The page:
The Nobel Peace Prize this year went to a different sort of activist. Muhammad Yunus, a Bangladeshi economics professor, and his Grameen Bank won the prize for pioneering the concept of microcredit, small loans made to poor producers who because they lack collateral can't get conventional bank loans. "Lasting peace cannot be achieved unless large population groups find ways in which to break out of poverty," the Nobel committee said. "Microcredit is one such means. Development from below also serves to advance democracy and human rights."Read the rest of this week's TGIF column at the Foundation for Economic Foundation website.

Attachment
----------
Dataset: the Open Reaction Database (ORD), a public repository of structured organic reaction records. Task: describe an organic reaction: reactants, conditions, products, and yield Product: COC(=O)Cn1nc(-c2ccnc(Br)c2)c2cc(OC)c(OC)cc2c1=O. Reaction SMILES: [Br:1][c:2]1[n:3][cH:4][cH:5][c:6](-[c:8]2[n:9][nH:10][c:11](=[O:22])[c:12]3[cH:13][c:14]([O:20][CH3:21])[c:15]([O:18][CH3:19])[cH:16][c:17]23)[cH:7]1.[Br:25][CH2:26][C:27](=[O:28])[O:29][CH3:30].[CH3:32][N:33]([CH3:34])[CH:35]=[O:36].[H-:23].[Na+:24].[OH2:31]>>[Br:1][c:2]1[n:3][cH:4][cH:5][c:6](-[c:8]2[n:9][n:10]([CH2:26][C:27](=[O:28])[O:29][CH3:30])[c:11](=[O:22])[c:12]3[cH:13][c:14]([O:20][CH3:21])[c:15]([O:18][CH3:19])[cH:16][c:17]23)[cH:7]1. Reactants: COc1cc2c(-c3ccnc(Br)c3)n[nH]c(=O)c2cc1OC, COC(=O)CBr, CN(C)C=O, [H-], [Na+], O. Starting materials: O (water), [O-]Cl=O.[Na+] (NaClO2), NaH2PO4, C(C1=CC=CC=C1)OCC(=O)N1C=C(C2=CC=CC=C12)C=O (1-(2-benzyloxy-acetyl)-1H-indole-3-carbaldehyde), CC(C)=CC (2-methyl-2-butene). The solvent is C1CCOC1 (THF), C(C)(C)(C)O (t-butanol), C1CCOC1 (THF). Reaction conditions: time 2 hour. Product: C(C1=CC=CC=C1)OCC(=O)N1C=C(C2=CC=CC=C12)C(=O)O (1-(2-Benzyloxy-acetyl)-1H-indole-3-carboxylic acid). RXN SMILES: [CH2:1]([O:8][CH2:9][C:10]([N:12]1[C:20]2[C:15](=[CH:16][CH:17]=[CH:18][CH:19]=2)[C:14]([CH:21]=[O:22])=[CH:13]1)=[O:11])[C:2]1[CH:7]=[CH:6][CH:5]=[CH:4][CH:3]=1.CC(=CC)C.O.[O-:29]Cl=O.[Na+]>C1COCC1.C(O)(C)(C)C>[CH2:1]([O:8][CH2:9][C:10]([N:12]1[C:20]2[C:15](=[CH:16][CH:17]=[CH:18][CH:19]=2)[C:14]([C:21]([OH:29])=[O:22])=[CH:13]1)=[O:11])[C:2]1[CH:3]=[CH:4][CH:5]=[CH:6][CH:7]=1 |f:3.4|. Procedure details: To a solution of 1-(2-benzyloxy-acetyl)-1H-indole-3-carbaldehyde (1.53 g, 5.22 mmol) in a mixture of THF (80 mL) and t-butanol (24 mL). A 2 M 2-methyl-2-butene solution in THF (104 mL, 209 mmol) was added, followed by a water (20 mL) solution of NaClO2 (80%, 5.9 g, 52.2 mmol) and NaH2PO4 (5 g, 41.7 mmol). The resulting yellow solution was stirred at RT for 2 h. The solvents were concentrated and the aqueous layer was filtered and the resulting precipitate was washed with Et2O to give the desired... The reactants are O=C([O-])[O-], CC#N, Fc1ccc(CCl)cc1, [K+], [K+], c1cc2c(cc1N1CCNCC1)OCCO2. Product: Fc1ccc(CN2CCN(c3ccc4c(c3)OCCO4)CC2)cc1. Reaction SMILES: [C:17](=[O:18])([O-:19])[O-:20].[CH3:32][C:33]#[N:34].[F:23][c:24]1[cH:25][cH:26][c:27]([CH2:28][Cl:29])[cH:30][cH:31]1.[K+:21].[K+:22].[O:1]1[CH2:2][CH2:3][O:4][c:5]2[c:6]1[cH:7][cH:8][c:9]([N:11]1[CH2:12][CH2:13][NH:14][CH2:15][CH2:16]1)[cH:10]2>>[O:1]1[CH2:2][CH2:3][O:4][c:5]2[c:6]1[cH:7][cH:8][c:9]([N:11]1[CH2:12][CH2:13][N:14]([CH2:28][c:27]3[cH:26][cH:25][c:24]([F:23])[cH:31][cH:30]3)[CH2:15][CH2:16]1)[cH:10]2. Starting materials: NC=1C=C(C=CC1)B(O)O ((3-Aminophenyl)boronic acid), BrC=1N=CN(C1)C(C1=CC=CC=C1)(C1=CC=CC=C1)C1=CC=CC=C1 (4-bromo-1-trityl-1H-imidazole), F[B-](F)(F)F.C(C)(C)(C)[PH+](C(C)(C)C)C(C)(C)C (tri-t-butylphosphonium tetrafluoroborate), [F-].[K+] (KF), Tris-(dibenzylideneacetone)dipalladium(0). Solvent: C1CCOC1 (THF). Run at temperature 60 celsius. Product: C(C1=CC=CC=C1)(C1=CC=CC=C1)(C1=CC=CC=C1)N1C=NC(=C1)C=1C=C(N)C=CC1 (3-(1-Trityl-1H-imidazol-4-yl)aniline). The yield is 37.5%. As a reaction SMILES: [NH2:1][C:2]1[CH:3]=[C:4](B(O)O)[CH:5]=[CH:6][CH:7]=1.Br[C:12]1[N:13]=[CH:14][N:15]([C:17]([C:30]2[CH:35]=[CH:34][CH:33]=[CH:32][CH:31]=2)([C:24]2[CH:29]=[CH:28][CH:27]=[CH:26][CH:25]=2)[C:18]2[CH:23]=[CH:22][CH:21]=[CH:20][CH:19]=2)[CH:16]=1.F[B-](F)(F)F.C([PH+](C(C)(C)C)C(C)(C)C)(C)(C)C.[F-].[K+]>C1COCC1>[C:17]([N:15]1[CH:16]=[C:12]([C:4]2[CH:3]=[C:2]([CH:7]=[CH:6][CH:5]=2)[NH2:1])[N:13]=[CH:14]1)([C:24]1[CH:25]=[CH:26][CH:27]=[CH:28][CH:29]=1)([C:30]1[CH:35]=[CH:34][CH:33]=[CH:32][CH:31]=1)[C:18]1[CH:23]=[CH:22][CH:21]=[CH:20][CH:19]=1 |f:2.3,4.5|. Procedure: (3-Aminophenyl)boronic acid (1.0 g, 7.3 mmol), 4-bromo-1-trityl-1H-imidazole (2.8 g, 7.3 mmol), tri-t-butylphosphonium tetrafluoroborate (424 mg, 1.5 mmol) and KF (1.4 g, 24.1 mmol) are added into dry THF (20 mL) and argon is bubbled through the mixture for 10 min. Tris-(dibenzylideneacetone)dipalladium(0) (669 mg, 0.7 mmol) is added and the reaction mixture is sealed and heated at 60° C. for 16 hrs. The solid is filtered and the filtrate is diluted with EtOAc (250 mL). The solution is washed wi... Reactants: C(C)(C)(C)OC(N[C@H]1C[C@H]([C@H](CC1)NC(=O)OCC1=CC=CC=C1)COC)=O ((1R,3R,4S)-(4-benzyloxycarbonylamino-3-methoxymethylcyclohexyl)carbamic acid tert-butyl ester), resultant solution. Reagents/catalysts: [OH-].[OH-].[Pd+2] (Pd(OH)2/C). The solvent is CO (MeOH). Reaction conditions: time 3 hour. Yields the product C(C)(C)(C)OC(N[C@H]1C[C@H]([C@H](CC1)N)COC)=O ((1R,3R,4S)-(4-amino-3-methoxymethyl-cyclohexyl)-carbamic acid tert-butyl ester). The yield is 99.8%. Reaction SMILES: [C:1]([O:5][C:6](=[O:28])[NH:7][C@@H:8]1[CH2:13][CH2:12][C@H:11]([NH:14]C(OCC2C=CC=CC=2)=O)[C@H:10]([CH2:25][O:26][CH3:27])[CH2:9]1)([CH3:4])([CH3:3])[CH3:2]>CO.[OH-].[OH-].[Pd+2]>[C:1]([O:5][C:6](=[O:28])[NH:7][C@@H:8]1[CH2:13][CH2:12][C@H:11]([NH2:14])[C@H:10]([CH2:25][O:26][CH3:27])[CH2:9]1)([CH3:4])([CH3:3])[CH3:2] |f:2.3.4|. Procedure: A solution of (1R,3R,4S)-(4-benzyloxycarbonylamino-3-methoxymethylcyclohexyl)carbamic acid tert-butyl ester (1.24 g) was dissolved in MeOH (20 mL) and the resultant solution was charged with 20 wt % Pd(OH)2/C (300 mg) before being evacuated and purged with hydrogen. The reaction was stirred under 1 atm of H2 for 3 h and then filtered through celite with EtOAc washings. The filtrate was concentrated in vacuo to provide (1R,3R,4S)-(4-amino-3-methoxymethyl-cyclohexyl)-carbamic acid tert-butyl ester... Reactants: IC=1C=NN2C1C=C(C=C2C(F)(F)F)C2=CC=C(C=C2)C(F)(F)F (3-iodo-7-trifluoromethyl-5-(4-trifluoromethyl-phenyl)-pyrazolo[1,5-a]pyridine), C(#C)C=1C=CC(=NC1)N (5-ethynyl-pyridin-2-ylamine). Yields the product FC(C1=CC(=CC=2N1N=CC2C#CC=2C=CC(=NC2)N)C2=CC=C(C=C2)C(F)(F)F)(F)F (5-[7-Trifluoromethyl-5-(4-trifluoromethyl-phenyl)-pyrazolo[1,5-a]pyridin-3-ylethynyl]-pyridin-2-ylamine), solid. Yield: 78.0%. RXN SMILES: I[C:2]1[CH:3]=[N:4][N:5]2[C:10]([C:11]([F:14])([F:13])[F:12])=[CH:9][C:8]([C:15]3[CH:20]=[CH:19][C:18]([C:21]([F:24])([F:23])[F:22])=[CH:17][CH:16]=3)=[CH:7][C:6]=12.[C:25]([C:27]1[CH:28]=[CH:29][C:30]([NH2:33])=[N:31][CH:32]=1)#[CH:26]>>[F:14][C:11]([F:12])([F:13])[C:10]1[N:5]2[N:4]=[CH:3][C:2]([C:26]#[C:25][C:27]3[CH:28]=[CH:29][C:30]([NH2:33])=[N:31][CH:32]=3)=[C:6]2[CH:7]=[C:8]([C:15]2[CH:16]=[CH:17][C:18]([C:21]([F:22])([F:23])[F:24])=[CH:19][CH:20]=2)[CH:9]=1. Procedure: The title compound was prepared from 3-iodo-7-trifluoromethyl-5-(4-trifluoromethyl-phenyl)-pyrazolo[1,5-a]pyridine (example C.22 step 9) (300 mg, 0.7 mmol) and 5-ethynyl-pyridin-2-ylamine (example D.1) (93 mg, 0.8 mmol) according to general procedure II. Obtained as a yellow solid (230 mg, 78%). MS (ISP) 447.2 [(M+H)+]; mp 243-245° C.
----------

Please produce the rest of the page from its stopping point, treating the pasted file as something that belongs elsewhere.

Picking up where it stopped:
. . . From the beginning (classical) liberalism regarded freedom of commerce and peace as, in Richard Cobden's words, "one and the same cause." As Joseph Schumpeter noted, "Wherever capitalism penetrated, peace parties of such strength arose that virtually every war meant a political struggle on the domestic scene." Leading French and British liberals played important roles in the world Peace Congresses held in the mid-nineteenth century, and American liberals rose up in protest when the United States went to war with Spain in 1898 and then held the Philippine Islands as a colony.
But, sadly, peace and commerce have gotten separated in the public's mind over the years, perhaps because opponents of the market and free trade have been the most visible critics of war.
Cross-posted at Liberty & Power.